It didn't feel very appropriate handing over 100 cigarettes to the family of the deceased, but we were told that this would be an appropriate gift for attending a funeral. It was greatly appreciated, with smiles all around as we sat cross-legged on the floor drinking the tea we had been offered, and eating the sweets (durian flavoured) and biscuits. This was the reception day, the second day of three, where guests bring gifts and dine at the banquet and socialize. The more important, or should I say "wealthier" guests bring animals for sacrifice, since the Torajans believe that it is important for the deceased to be accompanied by animals into the afterlife. The animals are then cooked and eaten at the banquet. Today is not a good day for the pigs, and tomorrow it will be the buffalo.
Now hang on a minute I hear you say - pigs - isn't this supposed to be a Muslim country? Well yes, but Tana Toraja is a huge Christian area consisting of dozens of miles of white churches. But what makes it really unique are the wooden houses built in the shape of a ship, or buffalo horns as some prefer. Everyone goes to church on a Sunday, but they still use ancient ceremonies for births, weddings, and particularly funerals - hence our interest.
We watched the funeral dances and the processions of guests arriving. Now if the sacrifices are not gruesome enough, what about the fact that this funeral was actually for a man that died four years ago and has been lying in the living room wrapped in cloth ever since. In that time, which is necessary for the family to save for the funeral and build the huge Torajan style coffin, people have to greet the deceased when they enter the house, and ask his permission to leave. So, until now, he has been treated as if he were still alive.
But wait. It gets odder still...
We left the funeral before the sacrifices, and went off to see where the coffins end up - not because of some morbid obsession, but because of another interesting local tradition. The coffins go into a cave for safekeeping, but the wealthier people go a step further and have a tau-tau made, which is a painted wooden life-size effigy that stands on a shelf above the cave. They are very life-like, and one man even has a bag hanging from his hand with a fish in it, since keeping fish was his passion in life - all very strange but fascinating. Wandering though these caves was the closest I have ever felt to being in an Indiana Jones movie. The coffins are up to 700 years old, and each one is used for a single family - at least that's what the poorer people get. So after the wood has rotted away, or hanging coffins fall from the cliffs, the skulls and bones are placed neatly onto the floor, or natural shelves in the rocks - a very spooky place.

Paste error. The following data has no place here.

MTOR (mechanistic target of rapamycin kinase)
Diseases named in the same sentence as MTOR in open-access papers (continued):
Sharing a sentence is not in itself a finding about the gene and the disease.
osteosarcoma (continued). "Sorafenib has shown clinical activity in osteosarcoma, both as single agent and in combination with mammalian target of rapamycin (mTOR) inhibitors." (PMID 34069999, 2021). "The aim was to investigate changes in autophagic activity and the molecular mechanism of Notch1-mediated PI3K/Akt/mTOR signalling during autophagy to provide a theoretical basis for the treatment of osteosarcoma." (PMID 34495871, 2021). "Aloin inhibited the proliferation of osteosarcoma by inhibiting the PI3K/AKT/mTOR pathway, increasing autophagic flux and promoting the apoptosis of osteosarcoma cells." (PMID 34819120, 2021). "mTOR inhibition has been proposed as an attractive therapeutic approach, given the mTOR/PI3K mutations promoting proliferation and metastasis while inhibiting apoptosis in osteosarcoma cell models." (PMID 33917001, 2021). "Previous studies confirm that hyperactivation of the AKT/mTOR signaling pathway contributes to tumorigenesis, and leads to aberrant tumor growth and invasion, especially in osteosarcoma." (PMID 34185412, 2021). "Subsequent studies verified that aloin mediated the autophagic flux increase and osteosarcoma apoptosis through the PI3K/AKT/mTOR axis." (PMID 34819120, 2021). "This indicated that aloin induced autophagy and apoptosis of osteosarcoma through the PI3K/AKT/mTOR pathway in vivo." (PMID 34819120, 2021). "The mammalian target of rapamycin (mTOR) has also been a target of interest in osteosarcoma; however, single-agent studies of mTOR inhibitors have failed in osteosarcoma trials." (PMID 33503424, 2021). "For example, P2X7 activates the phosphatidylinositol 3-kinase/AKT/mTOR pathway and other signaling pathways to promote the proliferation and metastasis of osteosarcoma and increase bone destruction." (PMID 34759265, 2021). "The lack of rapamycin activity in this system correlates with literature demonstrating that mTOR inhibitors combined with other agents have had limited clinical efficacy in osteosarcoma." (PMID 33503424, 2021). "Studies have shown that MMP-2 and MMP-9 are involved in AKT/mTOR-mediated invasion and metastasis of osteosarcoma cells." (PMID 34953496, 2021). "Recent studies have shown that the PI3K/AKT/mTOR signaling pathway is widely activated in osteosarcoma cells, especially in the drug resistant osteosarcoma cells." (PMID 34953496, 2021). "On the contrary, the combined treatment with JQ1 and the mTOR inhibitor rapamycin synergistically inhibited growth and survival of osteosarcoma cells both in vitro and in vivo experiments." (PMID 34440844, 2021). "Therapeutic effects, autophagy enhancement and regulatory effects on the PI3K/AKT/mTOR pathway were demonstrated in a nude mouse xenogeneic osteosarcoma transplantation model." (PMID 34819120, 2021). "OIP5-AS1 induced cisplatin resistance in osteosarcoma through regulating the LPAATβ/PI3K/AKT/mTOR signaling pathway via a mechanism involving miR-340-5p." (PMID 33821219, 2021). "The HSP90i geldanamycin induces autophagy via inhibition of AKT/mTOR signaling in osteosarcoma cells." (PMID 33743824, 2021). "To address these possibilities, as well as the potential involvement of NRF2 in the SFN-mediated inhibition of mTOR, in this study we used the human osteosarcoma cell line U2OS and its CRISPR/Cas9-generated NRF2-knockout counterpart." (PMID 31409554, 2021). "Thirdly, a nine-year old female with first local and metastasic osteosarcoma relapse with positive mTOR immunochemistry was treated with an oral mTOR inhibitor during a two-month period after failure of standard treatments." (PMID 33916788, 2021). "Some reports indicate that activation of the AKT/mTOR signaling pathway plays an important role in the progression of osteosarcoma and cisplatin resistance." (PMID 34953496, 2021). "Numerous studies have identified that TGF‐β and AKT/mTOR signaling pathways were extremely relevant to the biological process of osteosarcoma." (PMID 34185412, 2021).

Enough death for now then, but I will warn people before looking at any photos of this country that they take no prisoners when it comes to animal welfare here. The many vegetarian travellers who love India would be shocked here - this country is almost its antithesis. I'm expecting to be shocked myself, but I try to observe and understand rather than to judge. After all it's a bit hypocritical to applaud the fact that so many ancient traditions and lifestyles survive here, and then condemn for the acts that we find distasteful. Let's see how I feel after I've seen more of it.
Tana Toraja is a beautiful area. Spiky mountains abound, covered with lush greenery and Torajan villages. I've been hiking through the rice fields for the last two days with an Italian couple and our guide called Jacob. It is quite hot, but the weather is still changeable, so the higher mountains are cloaked in mist, and we get regular thunderstorms each evening. Last night was the first dry one, which I spent in a Torajan house well away from the roads; and from here people rarely venture into town at all. I drank palm wine with some local men, watched Indonesian soap operas with the family, and was mesmerized by the fireflies flitting through the trees at dusk. The locals won't go near these trees, as they believe there must be a living god in there.
Food is good, but is a bit basic at times. Gado gado is a staple dish of chicken in spicy peanut sauce (a bit like satay), egg, rice and vegetables. They also have goldfish (which is really carp), many stuffed bamboo dishes that have to be ordered two hours in advance, and baku (meatballs in soup) is also popular. On the table there is always chilli sauce and kecap manis (sweet soy sauce) for added interest.